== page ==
The European Disunion
Benedict XVI on the Crisis of Faith & Reason
There are few more insightful observers of Europe’s problems than the scholar-pope Joseph Ratzinger. Master of eight modern and ancient languages, an accomplished classical pianist, Mozart devotee, member of the Académie Française, and one of the world’s leading theologians, Benedict XVI has not merely written extensively about European history. He has also lived through some of modern Europe’s defining experiences, ranging from the Nazi dictatorship to May 1968.
But perhaps Benedict’s most striking contribution to contemporary discussion about Europe is his contention that Europe’s problems do not lie primarily in its increasingly bureaucratized political and economic arrangements—as damaging as he says they are. Rather, he insists that Europe’s difficulties ultimately flow from a crisis of faith and reason.
It is true, he remarks, that the precise relationship between reason and faith “was never quite beyond dispute” for Christians, even after Aquinas. But what was not questioned until the late medieval period was the essential compatibility between the two realms of knowledge.
Thereafter, Benedict holds, the legitimate autonomy of the sciences that Catholicism has always recognized as essential to these disciplines’ integrity developed into a type of separatism. While acknowledging that the church’s handling of the Galileo case misled many into imagining that science and faith were opposed, he maintains that the split was also driven by some thinkers’ exaggerated rationalism, especially that of Descartes, Spinoza, Kant, and—as he reminded readers of his encyclical Spe Salvi, Francis Bacon. The distinction between ratio (the empirical realm of what can be done) and intellectus (reason that contemplates “the deeper [meaning] of being”) was lost, with only ratio remaining. Reason was thus, he argues, reduced to experimental study, and questions of morality and faith relegated to the subjective realm.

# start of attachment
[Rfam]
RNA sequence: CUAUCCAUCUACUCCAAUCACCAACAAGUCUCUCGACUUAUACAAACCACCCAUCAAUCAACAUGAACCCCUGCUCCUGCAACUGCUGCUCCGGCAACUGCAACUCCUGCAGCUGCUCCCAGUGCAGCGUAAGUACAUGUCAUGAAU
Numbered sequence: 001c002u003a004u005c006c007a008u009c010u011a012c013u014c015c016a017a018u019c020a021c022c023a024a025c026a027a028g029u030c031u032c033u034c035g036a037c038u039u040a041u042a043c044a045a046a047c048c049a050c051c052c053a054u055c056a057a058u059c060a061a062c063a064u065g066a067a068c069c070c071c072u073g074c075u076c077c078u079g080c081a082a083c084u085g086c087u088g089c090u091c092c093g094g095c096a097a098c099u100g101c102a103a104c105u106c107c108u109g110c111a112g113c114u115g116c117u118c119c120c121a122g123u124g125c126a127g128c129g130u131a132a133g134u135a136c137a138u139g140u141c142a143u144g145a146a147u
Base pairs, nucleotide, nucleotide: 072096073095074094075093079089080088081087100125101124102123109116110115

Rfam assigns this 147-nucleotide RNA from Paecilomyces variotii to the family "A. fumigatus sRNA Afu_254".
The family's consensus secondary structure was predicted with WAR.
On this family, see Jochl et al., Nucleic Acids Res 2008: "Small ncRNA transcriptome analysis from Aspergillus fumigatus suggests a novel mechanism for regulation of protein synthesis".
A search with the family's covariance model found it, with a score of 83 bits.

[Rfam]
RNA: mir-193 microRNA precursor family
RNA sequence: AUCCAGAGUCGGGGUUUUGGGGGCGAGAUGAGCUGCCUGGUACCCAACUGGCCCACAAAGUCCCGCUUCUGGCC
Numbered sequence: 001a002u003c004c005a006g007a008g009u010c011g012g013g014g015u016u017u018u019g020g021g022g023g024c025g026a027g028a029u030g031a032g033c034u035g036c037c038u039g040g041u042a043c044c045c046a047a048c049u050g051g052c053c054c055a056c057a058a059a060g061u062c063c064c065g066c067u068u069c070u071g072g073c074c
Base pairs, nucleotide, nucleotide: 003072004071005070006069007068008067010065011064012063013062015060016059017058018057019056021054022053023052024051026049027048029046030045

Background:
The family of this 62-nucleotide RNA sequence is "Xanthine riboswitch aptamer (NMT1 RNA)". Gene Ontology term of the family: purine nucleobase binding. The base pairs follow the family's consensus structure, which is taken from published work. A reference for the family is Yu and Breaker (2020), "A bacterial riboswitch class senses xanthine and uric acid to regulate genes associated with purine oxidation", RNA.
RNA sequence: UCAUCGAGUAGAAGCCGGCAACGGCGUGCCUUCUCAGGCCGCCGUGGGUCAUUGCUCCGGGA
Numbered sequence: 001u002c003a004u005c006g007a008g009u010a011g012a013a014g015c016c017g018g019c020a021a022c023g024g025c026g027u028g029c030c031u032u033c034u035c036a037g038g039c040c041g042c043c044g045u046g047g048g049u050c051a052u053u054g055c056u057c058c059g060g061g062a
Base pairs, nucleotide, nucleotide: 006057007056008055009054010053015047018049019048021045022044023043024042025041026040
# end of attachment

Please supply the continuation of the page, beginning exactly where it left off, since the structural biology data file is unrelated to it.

The drama of this separation was played out in Western intellectual history. While Hegel, Benedict suggests, attempted to return faith to its correct place in philosophical reasoning, he tried to transform faith into reason, thereby dissolving faith qua faith. Marx, Benedict claims, took the opposite path by insisting that the only valid form of knowledge was positivist scientific knowledge, thereby making the very idea of God irrelevant.
The tragedy, to Benedict’s mind, is that there was nothing necessary about this separation. The modern sciences, he notes, first flourished in medieval universities built by the church and gained much of their precision through their encounter with Catholic theology and logic. Catholicism always understood itself “to be the religion of the Logos,” whose Jewish-theological and Greek-philosophical antecedents undermined the highly superstitious pagan religions that obstructed Europeans’ search for truth.
Part of the problem, Benedict claims, was that by the seventeenth century, “the voice of reason had become excessively tame” within the church. The Enlightenment had the merit of forcing Catholicism to re-focus attention upon the value attached to reason by Scripture, the church fathers, and medieval theologians, thereby restoring reason to its proper place in Christian discourse.
Yet, according to Benedict, the radical separation of reason and faith associated with certain streams of modernity has considerably damaged both faith and reason.
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